Beefy Boxes and Bandwidth Generously Provided by pair Networks
Problems? Is your data what you think it is?

What is the difference between $array[1] and @array[1]?

by faq_monk (Initiate)
on Oct 08, 1999 at 00:20 UTC ( #608=perlfaq nodetype: print w/ replies, xml ) Need Help??

Current Perl documentation can be found at

Here is our local, out-dated (pre-5.6) version:

The former is a scalar value, the latter an array slice, which makes it a list with one (scalar) value. You should use $ when you want a scalar value (most of the time) and @ when you want a list with one scalar value in it (very, very rarely; nearly never, in fact).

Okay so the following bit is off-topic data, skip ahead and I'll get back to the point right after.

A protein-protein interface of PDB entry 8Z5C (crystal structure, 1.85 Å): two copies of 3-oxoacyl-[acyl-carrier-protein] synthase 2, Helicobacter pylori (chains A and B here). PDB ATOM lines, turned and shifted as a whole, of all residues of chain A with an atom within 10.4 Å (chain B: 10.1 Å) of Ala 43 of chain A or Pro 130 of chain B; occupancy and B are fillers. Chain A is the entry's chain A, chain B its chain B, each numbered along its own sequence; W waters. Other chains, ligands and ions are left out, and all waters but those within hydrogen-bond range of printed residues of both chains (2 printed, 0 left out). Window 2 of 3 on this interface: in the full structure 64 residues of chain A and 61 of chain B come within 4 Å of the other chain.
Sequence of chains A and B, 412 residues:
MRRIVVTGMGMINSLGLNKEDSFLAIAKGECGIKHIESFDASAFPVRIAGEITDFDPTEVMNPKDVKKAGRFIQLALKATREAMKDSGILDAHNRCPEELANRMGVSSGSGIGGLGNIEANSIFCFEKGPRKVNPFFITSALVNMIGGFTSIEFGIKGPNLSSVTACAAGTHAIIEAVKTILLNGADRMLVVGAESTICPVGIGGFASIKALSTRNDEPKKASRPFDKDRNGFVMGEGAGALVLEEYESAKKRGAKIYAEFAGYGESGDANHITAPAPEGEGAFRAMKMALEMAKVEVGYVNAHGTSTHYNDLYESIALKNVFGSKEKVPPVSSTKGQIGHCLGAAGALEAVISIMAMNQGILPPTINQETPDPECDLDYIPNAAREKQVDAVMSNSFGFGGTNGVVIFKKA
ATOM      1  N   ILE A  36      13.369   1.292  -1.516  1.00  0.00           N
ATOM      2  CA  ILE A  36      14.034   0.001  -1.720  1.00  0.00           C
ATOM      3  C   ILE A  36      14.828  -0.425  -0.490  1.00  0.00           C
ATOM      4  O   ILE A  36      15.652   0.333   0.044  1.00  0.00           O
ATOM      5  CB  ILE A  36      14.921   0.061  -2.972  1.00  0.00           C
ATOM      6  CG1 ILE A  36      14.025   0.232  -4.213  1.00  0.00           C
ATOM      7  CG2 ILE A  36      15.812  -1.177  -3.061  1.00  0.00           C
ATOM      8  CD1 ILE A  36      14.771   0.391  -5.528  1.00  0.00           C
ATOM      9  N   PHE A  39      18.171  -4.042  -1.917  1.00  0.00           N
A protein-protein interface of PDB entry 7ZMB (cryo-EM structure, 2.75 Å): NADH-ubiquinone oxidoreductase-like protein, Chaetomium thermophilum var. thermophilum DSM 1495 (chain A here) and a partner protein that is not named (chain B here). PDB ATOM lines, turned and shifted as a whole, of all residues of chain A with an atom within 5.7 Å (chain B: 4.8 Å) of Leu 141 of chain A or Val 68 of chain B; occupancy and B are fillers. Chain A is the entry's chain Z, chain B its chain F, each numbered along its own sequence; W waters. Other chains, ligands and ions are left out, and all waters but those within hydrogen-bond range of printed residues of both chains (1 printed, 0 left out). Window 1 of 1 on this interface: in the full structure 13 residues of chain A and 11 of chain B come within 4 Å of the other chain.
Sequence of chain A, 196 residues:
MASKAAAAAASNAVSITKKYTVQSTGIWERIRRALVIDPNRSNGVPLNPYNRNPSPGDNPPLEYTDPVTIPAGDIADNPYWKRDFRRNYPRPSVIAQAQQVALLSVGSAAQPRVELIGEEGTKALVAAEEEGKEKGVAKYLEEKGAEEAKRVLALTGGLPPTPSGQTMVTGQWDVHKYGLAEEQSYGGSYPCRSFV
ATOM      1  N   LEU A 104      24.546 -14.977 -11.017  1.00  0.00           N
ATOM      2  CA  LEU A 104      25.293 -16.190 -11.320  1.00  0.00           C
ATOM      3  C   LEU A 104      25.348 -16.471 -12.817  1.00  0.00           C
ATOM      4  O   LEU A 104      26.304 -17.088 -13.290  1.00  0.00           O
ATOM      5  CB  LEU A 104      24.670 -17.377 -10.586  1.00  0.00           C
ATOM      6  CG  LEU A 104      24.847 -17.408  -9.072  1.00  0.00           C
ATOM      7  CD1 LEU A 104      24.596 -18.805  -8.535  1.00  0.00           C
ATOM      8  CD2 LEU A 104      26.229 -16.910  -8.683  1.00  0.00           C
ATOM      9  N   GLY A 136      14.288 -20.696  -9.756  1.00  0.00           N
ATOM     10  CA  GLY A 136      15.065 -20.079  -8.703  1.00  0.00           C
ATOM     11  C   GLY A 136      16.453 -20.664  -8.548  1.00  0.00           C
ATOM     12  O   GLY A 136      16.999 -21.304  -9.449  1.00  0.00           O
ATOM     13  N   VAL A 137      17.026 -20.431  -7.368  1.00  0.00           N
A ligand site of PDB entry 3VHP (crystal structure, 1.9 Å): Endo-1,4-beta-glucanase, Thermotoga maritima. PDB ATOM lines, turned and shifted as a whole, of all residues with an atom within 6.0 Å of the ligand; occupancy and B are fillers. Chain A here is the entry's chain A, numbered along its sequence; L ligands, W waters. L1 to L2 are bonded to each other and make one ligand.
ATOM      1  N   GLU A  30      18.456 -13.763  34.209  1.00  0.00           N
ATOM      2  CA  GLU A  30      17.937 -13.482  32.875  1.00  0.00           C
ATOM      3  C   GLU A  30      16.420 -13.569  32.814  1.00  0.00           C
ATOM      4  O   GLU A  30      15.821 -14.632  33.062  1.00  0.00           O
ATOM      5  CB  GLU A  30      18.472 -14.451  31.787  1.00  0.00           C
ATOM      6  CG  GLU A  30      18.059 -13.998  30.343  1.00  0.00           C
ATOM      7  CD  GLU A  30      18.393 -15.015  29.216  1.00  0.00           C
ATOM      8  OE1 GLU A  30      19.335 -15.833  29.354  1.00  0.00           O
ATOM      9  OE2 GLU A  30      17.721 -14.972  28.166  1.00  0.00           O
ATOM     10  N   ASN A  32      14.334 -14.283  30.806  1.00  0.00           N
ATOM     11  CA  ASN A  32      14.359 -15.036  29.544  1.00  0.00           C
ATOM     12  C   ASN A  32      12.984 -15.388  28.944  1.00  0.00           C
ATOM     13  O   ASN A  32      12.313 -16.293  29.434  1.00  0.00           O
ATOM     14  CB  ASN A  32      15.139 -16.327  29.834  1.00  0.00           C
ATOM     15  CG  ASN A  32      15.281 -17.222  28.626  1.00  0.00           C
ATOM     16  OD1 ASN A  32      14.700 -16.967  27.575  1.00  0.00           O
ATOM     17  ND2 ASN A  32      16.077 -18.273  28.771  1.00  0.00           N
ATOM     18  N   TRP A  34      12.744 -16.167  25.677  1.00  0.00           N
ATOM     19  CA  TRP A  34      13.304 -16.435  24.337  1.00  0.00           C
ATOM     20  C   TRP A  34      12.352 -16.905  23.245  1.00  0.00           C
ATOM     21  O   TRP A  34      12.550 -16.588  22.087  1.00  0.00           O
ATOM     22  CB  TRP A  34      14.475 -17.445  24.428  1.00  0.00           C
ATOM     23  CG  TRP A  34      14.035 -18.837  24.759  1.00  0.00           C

Sometimes it doesn't make a difference, but sometimes it does. For example, compare:

    $good[0] = `some program that outputs several lines`;


    @bad[0]  = `same program that outputs several lines`;

The -w flag will warn you about these matters.

Log In?

What's my password?
Create A New User
and the web crawler heard nothing...

How do I use this? | Other CB clients
Other Users?
Others imbibing at the Monastery: (5)
As of 2015-11-29 03:30 GMT
Find Nodes?
    Voting Booth?

    What would be the most significant thing to happen if a rope (or wire) tied the Earth and the Moon together?

    Results (746 votes), past polls